The UK has introduced the Product Security and Telecommunications Infrastructure (PSTI) bill which promises to protect IoT devices.
Many “smart” devices fail to live up to their name when it comes to security. As manufacturers seek to keep pace with the demand for IoT devices, security is too often an afterthought.
Julia Lopez, Minister for Media, Data, and Digital Infrastructure, said:
“Every day hackers attempt to break into people’s smart devices. Most of us assume if a product is for sale, it’s safe and secure. Yet many are not, putting too many of us at risk of fraud and theft.
Our bill will put a firewall around everyday tech from phones and thermostats to dishwashers, baby monitors and doorbells, and see huge fines for those who fall foul of tough new security standards.”
Among the anything-but-smart security practices that are commonplace is the use of default passwords.
You don’t have to be a seasoned hacker to access the login page of someone’s device and access it using a default password for purposes including stealing company secrets, blackmail, invading privacy, sensitive data collection, and more.
Seasoned hackers can scan for vulnerable devices and use default passwords to add them to botnets like the infamous Mirai.
IoT devices that fall victim to Mirai are identified by asynchronously sending TCP SYN probes to pseudo-random IPv4 addresses on telnet TCP ports 23 and 2323. If an IoT device responds, a telnet connection is attempted using predetermined username and password pairs from a list of known default credentials.
Such botnets harness the unprecedented amounts of widely distributed traffic that IoT devices provide to DDoS services and cause massive damage. One high-profile attack on DNS provider Dyn in October 2016 resulted in several high-profile websites going offline including GitHub, Twitter, Reddit, Netflix, Airbnb, and many others.
The PSTI bill bans the use of default passwords. All devices must come with unique passwords and cannot be resettable to any universal factory setting.
Manufacturers will also be mandated to alert customers at the point of sale, and keep them updated, about how long a product will receive vital security updates and patches for. If there are no such plans in place, that must also be disclosed.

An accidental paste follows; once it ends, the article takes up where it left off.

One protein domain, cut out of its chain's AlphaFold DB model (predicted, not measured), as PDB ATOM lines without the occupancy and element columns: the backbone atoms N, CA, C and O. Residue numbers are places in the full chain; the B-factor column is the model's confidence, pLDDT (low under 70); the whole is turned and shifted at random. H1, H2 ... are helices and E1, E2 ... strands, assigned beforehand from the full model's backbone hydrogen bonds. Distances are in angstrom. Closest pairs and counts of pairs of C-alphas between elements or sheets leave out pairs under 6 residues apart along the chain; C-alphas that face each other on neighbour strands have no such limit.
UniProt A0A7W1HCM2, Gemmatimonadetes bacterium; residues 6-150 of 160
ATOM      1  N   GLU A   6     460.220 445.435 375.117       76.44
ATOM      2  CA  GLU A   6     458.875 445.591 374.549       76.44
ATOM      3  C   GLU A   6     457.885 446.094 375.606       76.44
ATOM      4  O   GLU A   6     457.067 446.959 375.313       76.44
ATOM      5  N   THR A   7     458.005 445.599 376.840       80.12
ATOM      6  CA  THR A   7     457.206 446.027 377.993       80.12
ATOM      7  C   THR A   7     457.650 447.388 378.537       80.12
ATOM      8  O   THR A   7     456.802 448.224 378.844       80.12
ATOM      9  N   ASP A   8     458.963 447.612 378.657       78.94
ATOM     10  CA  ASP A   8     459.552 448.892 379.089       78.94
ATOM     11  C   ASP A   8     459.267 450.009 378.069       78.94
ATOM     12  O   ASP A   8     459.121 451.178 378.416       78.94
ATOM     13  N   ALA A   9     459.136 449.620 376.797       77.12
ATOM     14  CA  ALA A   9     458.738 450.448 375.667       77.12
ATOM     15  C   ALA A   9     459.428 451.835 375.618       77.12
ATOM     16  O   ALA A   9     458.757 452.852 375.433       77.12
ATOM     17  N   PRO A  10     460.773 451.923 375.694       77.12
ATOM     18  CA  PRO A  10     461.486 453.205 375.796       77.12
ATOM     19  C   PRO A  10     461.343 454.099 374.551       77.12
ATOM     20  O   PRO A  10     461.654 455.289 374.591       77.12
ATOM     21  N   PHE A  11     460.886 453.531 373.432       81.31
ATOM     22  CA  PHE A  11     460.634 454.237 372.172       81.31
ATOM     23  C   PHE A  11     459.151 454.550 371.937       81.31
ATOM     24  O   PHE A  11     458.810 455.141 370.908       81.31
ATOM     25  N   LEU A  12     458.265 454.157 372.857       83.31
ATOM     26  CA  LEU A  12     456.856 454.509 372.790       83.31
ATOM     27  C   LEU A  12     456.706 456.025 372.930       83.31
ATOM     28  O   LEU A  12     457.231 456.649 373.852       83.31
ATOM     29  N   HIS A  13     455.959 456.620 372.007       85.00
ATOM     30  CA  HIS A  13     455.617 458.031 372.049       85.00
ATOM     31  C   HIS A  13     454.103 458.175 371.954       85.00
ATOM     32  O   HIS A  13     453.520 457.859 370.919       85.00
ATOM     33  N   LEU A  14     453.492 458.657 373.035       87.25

Another key rule is that a point of contact must be made available to make it easier for security researchers and others to report when they discover flaws and bugs in products.
Enforcement will be conducted by a yet-undetermined regulator that will have the power to fine companies for non-compliance up to £10 million or four percent of their global turnover. They will also be able to fine up to £20,000/day for ongoing contraventions.
Any “connectable” product will be subject to the new rules. The only major exemption is for desktop and laptop computers as they are served by a mature antivirus software market.
Dr Ian Levy, Technical Director of the National Cyber Security Centre, commented:
“I am delighted by the introduction of this bill which will ensure the security of connected consumer devices and hold device manufacturers to account for upholding basic cyber security.
The requirements this bill introduces – which were developed jointly by DCMS and the NCSC with industry consultation – mark the start of the journey to ensure that connected devices on the market meet a security standard that’s recognised as good practice.”
However, the bill isn’t without its critics.
Martin Tyley, Head of Cyber at KPMG UK, said:
“With companies currently facing a plethora of cyber risks, the PSTI bill simply adds another task to CISOs’ ever-growing list of to-dos.
Manufacturers are already struggling to stave off threat actors and comply with existing legislation – adding another regulation into the mix will only further overwhelm them. Therefore, I believe that all cyber security regulation and legislation must come with accompanying guidelines and support for the industries expected to comply with them.
Regulators and the UK Government have a view of the cyber threats these organisations face that goes well beyond what any one player in the industry could expect to understand. There is, therefore, a responsibility to explain why it’s coming into effect and how to consider its implications.
We could end up seeing CISOs having no choice but to comply with these new IoT security rules on an individual basis, rather than thinking about their security posture more holistically. This could end up threatening their customer relationships, profit potential and market position if they aren’t well-prepared for the future.
This will be most damaging for smaller organisations who do not have the funds to invest even more into their cyber security function. It is these manufacturers who will miss the mark on product security and privacy and may risk losing market share to competitors who get it right.”
Following the bill achieving Royal Assent, relevant industry players will be given at least 12 months to comply with the new rules.
(Photo by David W. Meyer on Unsplash)
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